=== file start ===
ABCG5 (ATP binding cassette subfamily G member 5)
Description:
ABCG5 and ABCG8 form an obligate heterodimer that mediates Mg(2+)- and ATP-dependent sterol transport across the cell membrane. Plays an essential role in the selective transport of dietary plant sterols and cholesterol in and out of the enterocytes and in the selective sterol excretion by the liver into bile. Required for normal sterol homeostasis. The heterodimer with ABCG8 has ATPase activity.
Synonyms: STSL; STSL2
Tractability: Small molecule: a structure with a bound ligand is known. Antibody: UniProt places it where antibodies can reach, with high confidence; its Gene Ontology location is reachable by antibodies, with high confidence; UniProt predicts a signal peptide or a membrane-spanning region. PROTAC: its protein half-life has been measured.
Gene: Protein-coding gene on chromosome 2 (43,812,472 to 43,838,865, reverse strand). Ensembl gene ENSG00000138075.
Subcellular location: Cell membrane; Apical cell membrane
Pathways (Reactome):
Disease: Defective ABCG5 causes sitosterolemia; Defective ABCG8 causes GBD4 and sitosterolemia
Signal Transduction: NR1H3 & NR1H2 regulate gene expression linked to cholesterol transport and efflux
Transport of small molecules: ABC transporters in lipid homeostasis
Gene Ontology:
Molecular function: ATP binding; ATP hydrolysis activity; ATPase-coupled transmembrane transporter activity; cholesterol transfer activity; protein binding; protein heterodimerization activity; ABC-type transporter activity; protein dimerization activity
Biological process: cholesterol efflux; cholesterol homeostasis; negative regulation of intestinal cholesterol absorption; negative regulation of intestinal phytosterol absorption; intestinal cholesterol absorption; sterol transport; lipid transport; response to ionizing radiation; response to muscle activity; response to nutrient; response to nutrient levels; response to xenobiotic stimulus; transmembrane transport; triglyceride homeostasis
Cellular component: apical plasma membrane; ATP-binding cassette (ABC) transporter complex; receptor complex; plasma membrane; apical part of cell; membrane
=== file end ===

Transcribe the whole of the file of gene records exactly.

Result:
ABCG5 (ATP binding cassette subfamily G member 5)
Description:
ABCG5 and ABCG8 form an obligate heterodimer that mediates Mg(2+)- and ATP-dependent sterol transport across the cell membrane. Plays an essential role in the selective transport of dietary plant sterols and cholesterol in and out of the enterocytes and in the selective sterol excretion by the liver into bile. Required for normal sterol homeostasis. The heterodimer with ABCG8 has ATPase activity.
Synonyms: STSL; STSL2
Tractability: Small molecule: a structure with a bound ligand is known. Antibody: UniProt places it where antibodies can reach, with high confidence; its Gene Ontology location is reachable by antibodies, with high confidence; UniProt predicts a signal peptide or a membrane-spanning region. PROTAC: its protein half-life has been measured.
Gene: Protein-coding gene on chromosome 2 (43,812,472 to 43,838,865, reverse strand). Ensembl gene ENSG00000138075.
Subcellular location: Cell membrane; Apical cell membrane
Pathways (Reactome):
Disease: Defective ABCG5 causes sitosterolemia; Defective ABCG8 causes GBD4 and sitosterolemia
Signal Transduction: NR1H3 & NR1H2 regulate gene expression linked to cholesterol transport and efflux
Transport of small molecules: ABC transporters in lipid homeostasis
Gene Ontology:
Molecular function: ATP binding; ATP hydrolysis activity; ATPase-coupled transmembrane transporter activity; cholesterol transfer activity; protein binding; protein heterodimerization activity; ABC-type transporter activity; protein dimerization activity
Biological process: cholesterol efflux; cholesterol homeostasis; negative regulation of intestinal cholesterol absorption; negative regulation of intestinal phytosterol absorption; intestinal cholesterol absorption; sterol transport; lipid transport; response to ionizing radiation; response to muscle activity; response to nutrient; response to nutrient levels; response to xenobiotic stimulus; transmembrane transport; triglyceride homeostasis
Cellular component: apical plasma membrane; ATP-binding cassette (ABC) transporter complex; receptor complex; plasma membrane; apical part of cell; membrane